PROVIDENCE, R.I. (WPRI) – Providence Mayor Jorge Elorza has vetoed a controversial zoning change that would allow a 46-story skyscraper to be built on the former I-195 land, brushing off intense pressure from General Assembly leaders who support the project.

The veto appears to lessen the chances that the Hope Point Tower will move forward, but it doesn’t guarantee that the project is dead, for two reasons.

First, the City Council could still override Elorza’s veto with 10 votes, although that would require at least one councilor who already voted against the zoning change to switch sides and support the proposal.

Second, Senate President Dominick Ruggerio, a vocal supporter of the project, has already said he intends to introduce legislation that would strip Providence of its zoning authority on the former 195 land, which render Elorza’s veto moot.

The mayor’s veto came after the City Council voted last week to amend the city’s zoning ordinance to increase the maximum building height on Parcel 42 along Dyer Street from 130 feet to 600 feet. Jason Fane, the New York-based developer of the project, has said he wants to spend $300 million to build the state’s tallest skyscraper on the land.

But Elorza made it clear he would only sign off on the zoning change if Fane agreed to a set of conditions, including a commitment to expedite construction and make a public investment to the city. Elorza also wanted final approval over the design of the building.

Dante Bellini, a spokesman for Fane, said the developer was “disappointed” in the mayor’s decision. “We have endeavored to compromise in good faith in an effort to get an agreement done that best serves the interest of all the citizens of Providence,” Bellini said. “His veto is an extraordinarily punitive action against this specific project and the economic development Hope Point represents.”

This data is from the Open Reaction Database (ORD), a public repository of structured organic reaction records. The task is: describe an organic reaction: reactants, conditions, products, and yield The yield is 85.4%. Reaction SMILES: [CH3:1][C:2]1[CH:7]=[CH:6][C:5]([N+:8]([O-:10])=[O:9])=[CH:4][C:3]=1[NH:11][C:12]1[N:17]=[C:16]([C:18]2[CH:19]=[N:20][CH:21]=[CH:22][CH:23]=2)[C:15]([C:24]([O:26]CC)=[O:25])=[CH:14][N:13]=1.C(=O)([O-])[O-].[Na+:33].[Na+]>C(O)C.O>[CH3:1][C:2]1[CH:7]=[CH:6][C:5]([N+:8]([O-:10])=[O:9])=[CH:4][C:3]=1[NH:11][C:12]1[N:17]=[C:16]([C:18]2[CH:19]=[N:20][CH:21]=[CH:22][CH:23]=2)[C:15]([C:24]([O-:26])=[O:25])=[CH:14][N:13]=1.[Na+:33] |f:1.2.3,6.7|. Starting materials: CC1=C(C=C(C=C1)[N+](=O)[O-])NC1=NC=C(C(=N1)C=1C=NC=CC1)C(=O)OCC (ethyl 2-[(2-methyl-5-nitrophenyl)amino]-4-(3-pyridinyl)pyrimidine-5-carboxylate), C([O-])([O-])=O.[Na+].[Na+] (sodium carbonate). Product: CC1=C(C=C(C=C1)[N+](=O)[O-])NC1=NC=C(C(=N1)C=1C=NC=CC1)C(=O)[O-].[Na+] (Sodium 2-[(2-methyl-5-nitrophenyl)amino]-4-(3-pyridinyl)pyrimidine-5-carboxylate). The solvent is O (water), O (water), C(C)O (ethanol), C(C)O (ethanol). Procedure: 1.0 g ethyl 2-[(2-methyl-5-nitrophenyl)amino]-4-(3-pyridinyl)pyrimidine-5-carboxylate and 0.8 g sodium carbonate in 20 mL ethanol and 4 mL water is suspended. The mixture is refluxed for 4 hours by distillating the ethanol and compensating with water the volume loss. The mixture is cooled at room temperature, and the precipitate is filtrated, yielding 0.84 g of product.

Fane’s team “will have more to say next week,” he added.

The veto infuriated Ruggerio, D-North Providence, and House Speaker Nicholas Mattiello, D-Cranston, who sent a letter to Elorza last week urging him to support the zoning change. The pair immediately issued a rare joint statement condemning the mayor’s move.

“The proposed Hope Point Tower represents a major private investment in our capital city,” the two legislative leaders said. “It would not only change our skyline, it would send a signal to developers far and wide that Providence is a worthwhile place to invest.”

“We are extremely disappointed that Mayor Elorza has chosen to stand in the way of progress for our capital city, and we encourage the City Council to override this veto as soon as possible,” they added.

The Providence Journal has published at least eight editorials supporting the project since May 1, frequently labeling opponents as BANANAs, an acronym for Build Absolutely Nothing Anywhere Near Anyone.

But the zoning change faced a wide range of criticism, including over the decision to engage in the practice of “spot zoning,” the lack of an affordable housing component for the project, and an irregular approval process that included the City Council Ordinance Committee initially opposing the project and then flipping to support it. The City Plan Commission also recommended the zoning change be denied.

The Providence Preservation Society’s executive director, Brent Runyon, praised Elorza’s veto “for putting the city’s interests above the interest of one developer.”

“Standing strong, the mayor has shown that he respects, values and believes in community members’ input,” Runyon said. “With so many questions still left for Fane to answer, we call on the City Council now to uphold the Mayor’s veto and reject this questionable proposal that would have significant long-term negative impacts on Providence and our state.”

Dan McGowan ( covers politics and the city of Providence for Follow him on Twitter: @danmcgowan

Ted Nesi contributed to this report.